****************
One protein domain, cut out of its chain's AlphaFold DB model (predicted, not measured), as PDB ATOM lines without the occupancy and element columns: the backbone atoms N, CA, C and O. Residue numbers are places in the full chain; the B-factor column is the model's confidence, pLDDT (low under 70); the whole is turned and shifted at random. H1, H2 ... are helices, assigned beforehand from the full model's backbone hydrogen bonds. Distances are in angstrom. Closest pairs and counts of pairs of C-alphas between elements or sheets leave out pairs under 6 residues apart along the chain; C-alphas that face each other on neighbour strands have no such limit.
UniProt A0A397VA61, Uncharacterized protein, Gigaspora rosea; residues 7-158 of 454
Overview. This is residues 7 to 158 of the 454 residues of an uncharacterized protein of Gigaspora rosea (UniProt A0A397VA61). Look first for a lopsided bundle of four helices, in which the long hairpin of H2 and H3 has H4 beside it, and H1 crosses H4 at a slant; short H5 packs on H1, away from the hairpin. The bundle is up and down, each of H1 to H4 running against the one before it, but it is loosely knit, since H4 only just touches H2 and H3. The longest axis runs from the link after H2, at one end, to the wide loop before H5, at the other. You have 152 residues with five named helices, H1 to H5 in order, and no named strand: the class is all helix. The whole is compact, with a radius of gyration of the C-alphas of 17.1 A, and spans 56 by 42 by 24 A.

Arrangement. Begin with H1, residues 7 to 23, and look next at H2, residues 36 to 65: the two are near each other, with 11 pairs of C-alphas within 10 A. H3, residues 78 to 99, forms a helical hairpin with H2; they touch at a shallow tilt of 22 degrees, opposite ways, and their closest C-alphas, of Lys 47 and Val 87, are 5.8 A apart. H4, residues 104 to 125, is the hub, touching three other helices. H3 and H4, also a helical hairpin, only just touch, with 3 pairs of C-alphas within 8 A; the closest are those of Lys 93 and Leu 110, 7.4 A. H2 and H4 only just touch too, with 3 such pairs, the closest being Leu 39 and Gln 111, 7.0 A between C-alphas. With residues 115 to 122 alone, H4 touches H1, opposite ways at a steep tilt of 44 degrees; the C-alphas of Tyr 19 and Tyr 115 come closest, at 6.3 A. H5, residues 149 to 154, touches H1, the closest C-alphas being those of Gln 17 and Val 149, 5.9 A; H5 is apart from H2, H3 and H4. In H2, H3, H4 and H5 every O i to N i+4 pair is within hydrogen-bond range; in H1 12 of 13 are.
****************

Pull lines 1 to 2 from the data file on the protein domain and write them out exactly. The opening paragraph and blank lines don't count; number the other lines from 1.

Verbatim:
UniProt A0A397VA61, Uncharacterized protein, Gigaspora rosea; residues 7-158 of 454
Overview. This is residues 7 to 158 of the 454 residues of an uncharacterized protein of Gigaspora rosea (UniProt A0A397VA61). Look first for a lopsided bundle of four helices, in which the long hairpin of H2 and H3 has H4 beside it, and H1 crosses H4 at a slant; short H5 packs on H1, away from the hairpin. The bundle is up and down, each of H1 to H4 running against the one before it, but it is loosely knit, since H4 only just touches H2 and H3. The longest axis runs from the link after H2, at one end, to the wide loop before H5, at the other. You have 152 residues with five named helices, H1 to H5 in order, and no named strand: the class is all helix. The whole is compact, with a radius of gyration of the C-alphas of 17.1 A, and spans 56 by 42 by 24 A.